The City would retain its status as a global financial centre if British voters back leaving the European Union, a Barclays executive has claimed.
Speaking to MPs on the Treasury select committee this afternoon, Mark Astaire, vice chair of the investment banking division at Barclays, said that while London has “thrived” within the European Union, the Square Mile would “continue to thrive” outside of the 28-country bloc.
“It’s a great success story, the City of London,” Astaire said. “It’s one of our leading industries, and it’s clearly the European leader.
“Do I think that if the UK was to leave the Union, London won’t be the leading financial centre in 10 years’ time?” Astaire added. “I would have to say no. I think it will.”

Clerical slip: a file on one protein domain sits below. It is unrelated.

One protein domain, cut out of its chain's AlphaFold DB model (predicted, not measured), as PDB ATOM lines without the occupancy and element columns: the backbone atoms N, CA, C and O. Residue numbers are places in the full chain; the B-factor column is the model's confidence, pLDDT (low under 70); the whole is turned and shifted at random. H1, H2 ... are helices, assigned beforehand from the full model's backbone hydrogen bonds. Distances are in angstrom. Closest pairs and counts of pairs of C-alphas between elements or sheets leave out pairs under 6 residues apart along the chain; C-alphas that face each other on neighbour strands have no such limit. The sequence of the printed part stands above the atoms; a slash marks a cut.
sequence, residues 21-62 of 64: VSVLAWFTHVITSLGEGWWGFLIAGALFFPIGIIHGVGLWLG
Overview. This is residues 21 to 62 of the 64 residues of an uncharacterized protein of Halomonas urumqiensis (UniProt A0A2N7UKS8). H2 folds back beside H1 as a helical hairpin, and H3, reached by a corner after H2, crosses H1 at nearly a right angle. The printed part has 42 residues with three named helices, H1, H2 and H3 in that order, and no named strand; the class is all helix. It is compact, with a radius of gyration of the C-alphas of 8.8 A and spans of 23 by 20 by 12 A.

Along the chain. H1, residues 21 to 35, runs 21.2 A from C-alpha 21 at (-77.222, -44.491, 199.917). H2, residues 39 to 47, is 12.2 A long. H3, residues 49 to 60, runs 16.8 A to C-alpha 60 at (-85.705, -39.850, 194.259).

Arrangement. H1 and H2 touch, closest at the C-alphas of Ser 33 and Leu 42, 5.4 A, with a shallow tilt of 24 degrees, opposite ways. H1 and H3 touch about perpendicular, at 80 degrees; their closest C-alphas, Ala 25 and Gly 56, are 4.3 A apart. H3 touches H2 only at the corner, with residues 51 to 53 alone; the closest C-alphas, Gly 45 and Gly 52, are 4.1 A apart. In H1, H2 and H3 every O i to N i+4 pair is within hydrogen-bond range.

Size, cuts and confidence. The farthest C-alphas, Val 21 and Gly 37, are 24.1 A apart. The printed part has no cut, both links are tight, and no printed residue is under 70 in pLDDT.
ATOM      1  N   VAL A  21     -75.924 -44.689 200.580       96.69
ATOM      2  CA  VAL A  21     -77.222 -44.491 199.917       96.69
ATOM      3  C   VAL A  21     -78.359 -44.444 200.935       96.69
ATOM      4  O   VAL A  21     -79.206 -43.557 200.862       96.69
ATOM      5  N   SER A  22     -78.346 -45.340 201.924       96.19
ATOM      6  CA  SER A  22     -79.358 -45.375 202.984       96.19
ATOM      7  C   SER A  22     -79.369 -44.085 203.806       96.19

Astaire gave evidence to the MPs as part of the committee’s ongoing inquiry into the economic and financial costs and benefits of UK membership of the EU. James Chew, group head of regulatory policy and strategy at HSBC, also took questions today.
When asked whether he thought London’s status as a financial hub would suffer in the event of Brexit, Chew was less certain than Astaire, saying the City’s outcome would “very much depend on the nature of the exit” and the institutional arrangements that were put in place between Britain and Brussels.
MPs also asked the banking bosses whether their firms had developed contingency plans for a Brexit.
Astaire said that while Barclays had made preliminary plans to anticipate voters choosing to leave the EU, there would “need to be a lot of work done” in the event of a Brexit, adding: “It will inevitably be an expensive exercise.”
Prime Minister David Cameron has promised an in/out vote by the end of 2017, following a period of renegotiation.